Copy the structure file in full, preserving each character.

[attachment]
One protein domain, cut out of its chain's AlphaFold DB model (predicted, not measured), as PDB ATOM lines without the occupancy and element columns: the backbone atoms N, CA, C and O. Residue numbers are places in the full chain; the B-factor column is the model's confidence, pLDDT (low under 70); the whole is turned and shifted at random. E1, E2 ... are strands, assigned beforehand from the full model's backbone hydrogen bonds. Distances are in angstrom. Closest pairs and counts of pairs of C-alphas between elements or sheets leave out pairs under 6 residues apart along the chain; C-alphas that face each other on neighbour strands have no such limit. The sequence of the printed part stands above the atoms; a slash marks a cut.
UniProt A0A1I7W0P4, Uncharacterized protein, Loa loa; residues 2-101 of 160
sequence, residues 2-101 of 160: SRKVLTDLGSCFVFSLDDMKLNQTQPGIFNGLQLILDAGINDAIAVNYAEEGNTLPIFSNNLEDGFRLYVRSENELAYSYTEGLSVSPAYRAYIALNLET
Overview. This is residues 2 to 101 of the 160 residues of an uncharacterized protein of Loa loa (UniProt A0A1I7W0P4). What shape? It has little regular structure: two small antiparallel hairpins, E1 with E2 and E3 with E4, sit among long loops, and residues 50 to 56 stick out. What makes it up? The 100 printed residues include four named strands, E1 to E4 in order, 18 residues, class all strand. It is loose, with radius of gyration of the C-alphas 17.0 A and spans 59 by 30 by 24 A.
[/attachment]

One protein domain, cut out of its chain's AlphaFold DB model (predicted, not measured), as PDB ATOM lines without the occupancy and element columns: the backbone atoms N, CA, C and O. Residue numbers are places in the full chain; the B-factor column is the model's confidence, pLDDT (low under 70); the whole is turned and shifted at random. E1, E2 ... are strands, assigned beforehand from the full model's backbone hydrogen bonds. Distances are in angstrom. Closest pairs and counts of pairs of C-alphas between elements or sheets leave out pairs under 6 residues apart along the chain; C-alphas that face each other on neighbour strands have no such limit. The sequence of the printed part stands above the atoms; a slash marks a cut.
UniProt A0A1I7W0P4, Uncharacterized protein, Loa loa; residues 2-101 of 160
sequence, residues 2-101 of 160: SRKVLTDLGSCFVFSLDDMKLNQTQPGIFNGLQLILDAGINDAIAVNYAEEGNTLPIFSNNLEDGFRLYVRSENELAYSYTEGLSVSPAYRAYIALNLET
Overview. This is residues 2 to 101 of the 160 residues of an uncharacterized protein of Loa loa (UniProt A0A1I7W0P4). What shape? It has little regular structure: two small antiparallel hairpins, E1 with E2 and E3 with E4, sit among long loops, and residues 50 to 56 stick out. What makes it up? The 100 printed residues include four named strands, E1 to E4 in order, 18 residues, class all strand. It is loose, with radius of gyration of the C-alphas 17.0 A and spans 59 by 30 by 24 A.